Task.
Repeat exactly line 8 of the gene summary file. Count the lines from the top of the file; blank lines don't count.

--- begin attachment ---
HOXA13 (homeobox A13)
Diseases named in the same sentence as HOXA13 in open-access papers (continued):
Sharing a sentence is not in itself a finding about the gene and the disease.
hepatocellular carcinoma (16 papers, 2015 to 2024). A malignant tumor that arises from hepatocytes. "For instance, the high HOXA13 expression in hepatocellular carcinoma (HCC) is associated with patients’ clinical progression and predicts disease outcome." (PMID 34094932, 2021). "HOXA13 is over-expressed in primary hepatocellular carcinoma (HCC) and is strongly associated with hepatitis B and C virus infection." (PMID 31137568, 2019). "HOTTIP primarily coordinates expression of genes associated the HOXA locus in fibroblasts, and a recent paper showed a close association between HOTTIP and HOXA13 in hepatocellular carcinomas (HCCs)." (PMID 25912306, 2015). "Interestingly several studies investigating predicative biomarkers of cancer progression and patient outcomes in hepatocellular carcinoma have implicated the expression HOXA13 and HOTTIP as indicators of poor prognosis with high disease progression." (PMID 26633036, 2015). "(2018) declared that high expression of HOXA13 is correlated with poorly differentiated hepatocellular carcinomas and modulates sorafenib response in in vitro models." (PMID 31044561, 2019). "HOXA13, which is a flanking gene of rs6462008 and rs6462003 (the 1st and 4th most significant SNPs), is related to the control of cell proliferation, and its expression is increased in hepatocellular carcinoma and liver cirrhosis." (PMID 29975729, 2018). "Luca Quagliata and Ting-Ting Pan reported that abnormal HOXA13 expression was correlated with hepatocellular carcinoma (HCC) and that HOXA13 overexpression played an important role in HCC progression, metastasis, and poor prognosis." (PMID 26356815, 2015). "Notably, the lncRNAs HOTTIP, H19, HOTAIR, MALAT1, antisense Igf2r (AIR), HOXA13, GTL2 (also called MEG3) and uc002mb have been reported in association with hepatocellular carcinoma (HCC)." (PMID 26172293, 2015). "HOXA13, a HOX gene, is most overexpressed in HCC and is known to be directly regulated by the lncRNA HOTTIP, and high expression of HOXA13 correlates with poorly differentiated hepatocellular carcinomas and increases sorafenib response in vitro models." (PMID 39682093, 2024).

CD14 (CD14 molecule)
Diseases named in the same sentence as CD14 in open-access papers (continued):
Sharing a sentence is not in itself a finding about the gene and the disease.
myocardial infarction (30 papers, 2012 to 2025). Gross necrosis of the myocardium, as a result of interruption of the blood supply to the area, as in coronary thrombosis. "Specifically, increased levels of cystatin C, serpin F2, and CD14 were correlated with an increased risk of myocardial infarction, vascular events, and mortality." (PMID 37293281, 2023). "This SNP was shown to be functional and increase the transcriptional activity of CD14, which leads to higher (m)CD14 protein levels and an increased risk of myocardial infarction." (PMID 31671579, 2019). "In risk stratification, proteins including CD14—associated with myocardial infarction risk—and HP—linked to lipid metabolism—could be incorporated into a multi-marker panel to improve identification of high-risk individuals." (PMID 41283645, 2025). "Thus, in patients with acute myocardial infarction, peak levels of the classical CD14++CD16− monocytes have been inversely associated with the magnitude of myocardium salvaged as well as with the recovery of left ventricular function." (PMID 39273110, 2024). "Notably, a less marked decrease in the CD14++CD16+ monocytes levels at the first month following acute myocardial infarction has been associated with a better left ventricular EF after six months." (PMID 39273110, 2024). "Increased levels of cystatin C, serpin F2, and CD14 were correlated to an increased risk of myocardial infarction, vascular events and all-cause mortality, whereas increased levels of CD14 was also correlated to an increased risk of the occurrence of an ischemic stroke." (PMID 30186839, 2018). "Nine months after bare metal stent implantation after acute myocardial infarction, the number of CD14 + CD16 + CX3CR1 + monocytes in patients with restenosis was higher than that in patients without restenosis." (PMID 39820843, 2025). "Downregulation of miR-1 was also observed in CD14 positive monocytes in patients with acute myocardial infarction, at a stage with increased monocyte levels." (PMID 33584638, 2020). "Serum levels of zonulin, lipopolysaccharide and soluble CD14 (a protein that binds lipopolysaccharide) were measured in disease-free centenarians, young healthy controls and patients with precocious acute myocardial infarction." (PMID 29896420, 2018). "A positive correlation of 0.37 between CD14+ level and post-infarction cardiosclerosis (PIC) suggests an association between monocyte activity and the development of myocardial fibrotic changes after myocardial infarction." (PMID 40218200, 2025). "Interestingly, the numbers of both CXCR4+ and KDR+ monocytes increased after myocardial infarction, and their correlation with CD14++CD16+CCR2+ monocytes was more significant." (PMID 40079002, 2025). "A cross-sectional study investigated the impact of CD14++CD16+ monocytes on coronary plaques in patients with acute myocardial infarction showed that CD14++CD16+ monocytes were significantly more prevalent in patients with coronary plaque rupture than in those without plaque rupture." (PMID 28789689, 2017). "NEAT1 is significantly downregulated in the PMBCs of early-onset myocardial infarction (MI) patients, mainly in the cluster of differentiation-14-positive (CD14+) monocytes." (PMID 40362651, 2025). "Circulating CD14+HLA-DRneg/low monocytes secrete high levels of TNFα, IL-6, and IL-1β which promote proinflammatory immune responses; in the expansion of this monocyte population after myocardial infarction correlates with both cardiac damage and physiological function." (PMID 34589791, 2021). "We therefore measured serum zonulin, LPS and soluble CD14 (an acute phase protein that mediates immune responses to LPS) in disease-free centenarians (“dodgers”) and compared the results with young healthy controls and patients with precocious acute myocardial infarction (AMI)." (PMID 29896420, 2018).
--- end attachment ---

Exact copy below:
myocardial infarction (30 papers, 2012 to 2025). Gross necrosis of the myocardium, as a result of interruption of the blood supply to the area, as in coronary thrombosis. "Specifically, increased levels of cystatin C, serpin F2, and CD14 were correlated with an increased risk of myocardial infarction, vascular events, and mortality." (PMID 37293281, 2023). "This SNP was shown to be functional and increase the transcriptional activity of CD14, which leads to higher (m)CD14 protein levels and an increased risk of myocardial infarction." (PMID 31671579, 2019). "In risk stratification, proteins including CD14—associated with myocardial infarction risk—and HP—linked to lipid metabolism—could be incorporated into a multi-marker panel to improve identification of high-risk individuals." (PMID 41283645, 2025). "Thus, in patients with acute myocardial infarction, peak levels of the classical CD14++CD16− monocytes have been inversely associated with the magnitude of myocardium salvaged as well as with the recovery of left ventricular function." (PMID 39273110, 2024). "Notably, a less marked decrease in the CD14++CD16+ monocytes levels at the first month following acute myocardial infarction has been associated with a better left ventricular EF after six months." (PMID 39273110, 2024). "Increased levels of cystatin C, serpin F2, and CD14 were correlated to an increased risk of myocardial infarction, vascular events and all-cause mortality, whereas increased levels of CD14 was also correlated to an increased risk of the occurrence of an ischemic stroke." (PMID 30186839, 2018). "Nine months after bare metal stent implantation after acute myocardial infarction, the number of CD14 + CD16 + CX3CR1 + monocytes in patients with restenosis was higher than that in patients without restenosis." (PMID 39820843, 2025). "Downregulation of miR-1 was also observed in CD14 positive monocytes in patients with acute myocardial infarction, at a stage with increased monocyte levels." (PMID 33584638, 2020). "Serum levels of zonulin, lipopolysaccharide and soluble CD14 (a protein that binds lipopolysaccharide) were measured in disease-free centenarians, young healthy controls and patients with precocious acute myocardial infarction." (PMID 29896420, 2018). "A positive correlation of 0.37 between CD14+ level and post-infarction cardiosclerosis (PIC) suggests an association between monocyte activity and the development of myocardial fibrotic changes after myocardial infarction." (PMID 40218200, 2025). "Interestingly, the numbers of both CXCR4+ and KDR+ monocytes increased after myocardial infarction, and their correlation with CD14++CD16+CCR2+ monocytes was more significant." (PMID 40079002, 2025). "A cross-sectional study investigated the impact of CD14++CD16+ monocytes on coronary plaques in patients with acute myocardial infarction showed that CD14++CD16+ monocytes were significantly more prevalent in patients with coronary plaque rupture than in those without plaque rupture." (PMID 28789689, 2017). "NEAT1 is significantly downregulated in the PMBCs of early-onset myocardial infarction (MI) patients, mainly in the cluster of differentiation-14-positive (CD14+) monocytes." (PMID 40362651, 2025). "Circulating CD14+HLA-DRneg/low monocytes secrete high levels of TNFα, IL-6, and IL-1β which promote proinflammatory immune responses; in the expansion of this monocyte population after myocardial infarction correlates with both cardiac damage and physiological function." (PMID 34589791, 2021). "We therefore measured serum zonulin, LPS and soluble CD14 (an acute phase protein that mediates immune responses to LPS) in disease-free centenarians (“dodgers”) and compared the results with young healthy controls and patients with precocious acute myocardial infarction (AMI)." (PMID 29896420, 2018).